Neurodevelopmental factors, such as premature birth, low birth weight, and other pre/perinatal factors can increase the risk of ADHD.

Associated medical conditions

Similarly as with neurodevelopmental factors, certain medical conditions, such as low birth weight, premature birth, or brain injuries, are associated with a higher risk of ADHD. 

Common myths about ADHD causes

Addressing common myths about ADHD causes is essential for dispelling misinformation. It’s crucial to understand that ADHD is not caused by factors like excessive sugar consumption or poor parenting practices.

Some people mistakenly believe that ADHD is not a legitimate medical condition. In reality, it is a well-recognized neurodevelopmental disorder with substantial scientific research supporting its existence.

Additionally, there’s a belief medication is required to treat ADHD. In reality, while medication can be an effective part of treating ADHD, it is not the only approach. Behavioral therapy, lifestyle modifications, and educational support can also helps manage ADHD symptoms.

Navigating the ADHD Diagnosis Process

With a deeper understanding of ADHD’s potential causes, let’s now focus on the crucial process of getting ADHD diagnosed. It’s essential to remember that only a qualified mental health professional can diagnose ADHD in adults and children.  

Diagnostic criteria set by the American Psychiatric Association

The American Psychiatric Association has prepared a Diagnostic and Statistical Manual of Mental Disorders (DSM-5) that provides specific criteria for diagnosing ADHD, including the duration and severity of symptoms.

According to American Psychiatric Association, specific symptoms must be present for at least 6 months and interfere with daily functioning. The criteria for diagnosing attention deficit hyperactivity disorder outlined in the Diagnostic and Statistical Manual of Mental Disorders are:

  • Five or more symptoms (out of nine symptoms) of inattention. The individual fails to pay close attention to details, makes careless mistakes, has difficulty sustaining attention in demanding tasks, seems not to listen when spoken to, is forgetful, and distracted by external stimuli.
  • Six or more hyperactive and impulsive symptoms. For example, trouble waiting for his or her turn to act or speak, trouble listening to and paying attention to directions, talking excessively, fidgeting, and difficulty staying still.
  • Symptoms across multiple settings. The inattentive symptoms should be present in two or more settings – home, school, or work – to rule out situational factors.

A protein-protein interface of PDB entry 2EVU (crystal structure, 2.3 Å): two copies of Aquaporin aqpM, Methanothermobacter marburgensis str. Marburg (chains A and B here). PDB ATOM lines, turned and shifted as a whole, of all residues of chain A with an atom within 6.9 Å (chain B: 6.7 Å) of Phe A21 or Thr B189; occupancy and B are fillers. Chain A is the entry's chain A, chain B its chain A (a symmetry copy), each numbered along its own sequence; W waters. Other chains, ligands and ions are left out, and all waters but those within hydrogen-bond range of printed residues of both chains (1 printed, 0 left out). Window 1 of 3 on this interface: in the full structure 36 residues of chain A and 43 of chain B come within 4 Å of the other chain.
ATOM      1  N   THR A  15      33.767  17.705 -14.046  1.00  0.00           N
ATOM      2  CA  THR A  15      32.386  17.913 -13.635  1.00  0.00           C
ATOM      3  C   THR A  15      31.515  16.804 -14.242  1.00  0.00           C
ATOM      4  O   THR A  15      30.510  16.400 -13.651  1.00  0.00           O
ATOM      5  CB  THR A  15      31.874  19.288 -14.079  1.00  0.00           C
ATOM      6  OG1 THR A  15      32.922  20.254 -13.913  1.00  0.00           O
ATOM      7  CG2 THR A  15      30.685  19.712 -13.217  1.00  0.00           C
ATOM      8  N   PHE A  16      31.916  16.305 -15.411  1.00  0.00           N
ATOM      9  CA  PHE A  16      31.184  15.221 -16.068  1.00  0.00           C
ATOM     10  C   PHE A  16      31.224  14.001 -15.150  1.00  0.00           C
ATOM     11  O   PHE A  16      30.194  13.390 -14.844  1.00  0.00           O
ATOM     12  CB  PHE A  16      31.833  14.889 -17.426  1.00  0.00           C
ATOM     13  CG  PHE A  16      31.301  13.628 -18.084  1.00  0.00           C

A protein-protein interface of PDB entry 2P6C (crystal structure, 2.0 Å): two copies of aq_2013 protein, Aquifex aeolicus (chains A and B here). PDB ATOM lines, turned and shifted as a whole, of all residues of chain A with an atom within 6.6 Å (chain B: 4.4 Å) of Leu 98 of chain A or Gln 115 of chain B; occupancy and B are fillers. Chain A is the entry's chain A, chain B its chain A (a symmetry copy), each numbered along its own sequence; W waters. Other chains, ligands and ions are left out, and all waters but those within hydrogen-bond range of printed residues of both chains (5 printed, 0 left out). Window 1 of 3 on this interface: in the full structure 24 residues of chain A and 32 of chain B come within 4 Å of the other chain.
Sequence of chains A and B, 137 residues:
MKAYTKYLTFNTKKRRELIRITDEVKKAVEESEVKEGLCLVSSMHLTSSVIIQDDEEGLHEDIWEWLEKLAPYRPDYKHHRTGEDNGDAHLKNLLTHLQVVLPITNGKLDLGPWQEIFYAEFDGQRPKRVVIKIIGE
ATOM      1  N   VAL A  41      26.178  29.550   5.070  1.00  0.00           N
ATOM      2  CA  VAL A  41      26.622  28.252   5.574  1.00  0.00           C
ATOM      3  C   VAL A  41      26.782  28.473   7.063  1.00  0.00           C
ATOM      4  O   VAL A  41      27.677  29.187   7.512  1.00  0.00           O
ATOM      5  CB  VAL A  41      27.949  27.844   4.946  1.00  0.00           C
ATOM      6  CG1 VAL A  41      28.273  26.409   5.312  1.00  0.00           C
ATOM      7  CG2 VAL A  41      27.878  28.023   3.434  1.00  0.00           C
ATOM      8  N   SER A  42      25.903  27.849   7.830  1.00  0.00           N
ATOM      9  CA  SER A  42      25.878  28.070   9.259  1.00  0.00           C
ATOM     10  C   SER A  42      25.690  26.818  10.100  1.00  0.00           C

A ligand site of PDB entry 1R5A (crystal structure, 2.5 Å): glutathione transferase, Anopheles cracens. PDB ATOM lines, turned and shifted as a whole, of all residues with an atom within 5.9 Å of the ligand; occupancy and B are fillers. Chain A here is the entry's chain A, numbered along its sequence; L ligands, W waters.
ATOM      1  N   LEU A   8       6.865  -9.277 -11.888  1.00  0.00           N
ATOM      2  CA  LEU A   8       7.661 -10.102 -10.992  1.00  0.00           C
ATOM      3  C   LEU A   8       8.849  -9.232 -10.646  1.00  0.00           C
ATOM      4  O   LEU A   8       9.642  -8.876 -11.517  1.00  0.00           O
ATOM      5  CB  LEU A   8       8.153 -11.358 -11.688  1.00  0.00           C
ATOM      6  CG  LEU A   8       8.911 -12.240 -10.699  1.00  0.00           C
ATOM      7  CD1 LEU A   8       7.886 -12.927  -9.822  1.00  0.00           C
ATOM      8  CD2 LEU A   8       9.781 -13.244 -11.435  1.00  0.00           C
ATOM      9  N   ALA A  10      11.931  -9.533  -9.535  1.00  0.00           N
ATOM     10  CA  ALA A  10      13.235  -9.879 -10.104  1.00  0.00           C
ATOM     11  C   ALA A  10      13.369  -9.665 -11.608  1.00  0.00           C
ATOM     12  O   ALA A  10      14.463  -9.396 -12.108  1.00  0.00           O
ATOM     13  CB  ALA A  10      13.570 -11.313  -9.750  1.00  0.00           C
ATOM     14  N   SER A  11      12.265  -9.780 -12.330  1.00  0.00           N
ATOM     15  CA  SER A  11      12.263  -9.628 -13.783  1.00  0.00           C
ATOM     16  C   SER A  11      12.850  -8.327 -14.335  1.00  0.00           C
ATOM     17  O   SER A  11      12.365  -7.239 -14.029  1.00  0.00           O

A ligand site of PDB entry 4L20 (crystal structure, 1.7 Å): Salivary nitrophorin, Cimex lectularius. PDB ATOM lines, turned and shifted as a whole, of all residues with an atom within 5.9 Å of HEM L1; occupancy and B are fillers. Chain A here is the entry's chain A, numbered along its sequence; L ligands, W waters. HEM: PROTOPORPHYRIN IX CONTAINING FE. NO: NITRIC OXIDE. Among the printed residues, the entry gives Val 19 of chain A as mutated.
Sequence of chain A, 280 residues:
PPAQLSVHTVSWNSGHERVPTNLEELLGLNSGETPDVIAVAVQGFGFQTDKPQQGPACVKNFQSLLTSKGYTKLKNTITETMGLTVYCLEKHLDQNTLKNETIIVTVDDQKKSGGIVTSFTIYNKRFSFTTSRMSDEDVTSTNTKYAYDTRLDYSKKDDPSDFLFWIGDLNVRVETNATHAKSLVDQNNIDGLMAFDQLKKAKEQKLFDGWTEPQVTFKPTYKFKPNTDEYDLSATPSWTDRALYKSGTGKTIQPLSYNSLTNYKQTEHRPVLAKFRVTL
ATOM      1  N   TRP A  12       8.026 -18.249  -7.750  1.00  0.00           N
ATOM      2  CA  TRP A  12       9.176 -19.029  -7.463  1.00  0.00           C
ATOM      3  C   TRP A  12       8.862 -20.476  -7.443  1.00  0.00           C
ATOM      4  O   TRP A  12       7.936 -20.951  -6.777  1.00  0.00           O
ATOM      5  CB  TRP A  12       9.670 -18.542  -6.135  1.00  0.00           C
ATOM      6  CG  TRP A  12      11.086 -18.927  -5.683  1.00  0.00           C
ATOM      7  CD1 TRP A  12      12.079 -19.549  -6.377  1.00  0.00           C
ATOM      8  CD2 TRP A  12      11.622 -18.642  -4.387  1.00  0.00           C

• Symptoms interfere with functioning. The inattentiveness must lead to impairment in academic, occupational, social, or day-to-day activities, affecting the person’s life and ability to meet their potential. These could be forgetting to make or return phone calls, difficulty paying attention in classes, conversations, etc.

Symptoms are not better explained by other disorders. ADHD diagnosis fits the situation best, and symptoms cannot be better explained by other mental health condition (mood disorder, anxiety disorder, personality disorder, etc.)

Diagnosing different ADHD types

While the diagnostic processes for inattentive ADHD, hyperactive-impulsive, and combined types of ADHD ar the same, it’s good to collect extra details that could be relevant for the medical professional.

If you, your loved one, or your child would like to get diagnosed with ADHD, collecting a detailed history from family members, teachers, and the individual themselves can prove to be beneficial.

Additionally, emphasizing what settings trigger the symptoms most. For example, inform your doctor that you exhibit symptoms of distractability and forgetfulness at school or work the most.

Moreover, brain imagingcan aid in understanding ADHD but is not commonly used for routine diagnosis.

Treatment Approaches for ADHD

Once a proper diagnosis is received, there are various treatment options available to manage attention deficit hyperactivity disorder (ADHD) symptoms effectively.

Stimulant medications

Stimulant medications, such as methylphenidate (Ritalin, Concerta) and amphetamine-based drugs (Adderall, Vyvanse) are commonly prescribed to manage ADHD symptoms. 

These ADHD medications can improve attention, focus, and can be prescribed to both children and adults. It’s essental to remember that all types of ADHD medications should only be used according to the doctor’s guidelines.

Non-stimulant medications

Non-stimulant ADHD medications, like atomoxetine and guanfacine, offer an alternative for individuals who do not respond well to stimulants or have contraindications.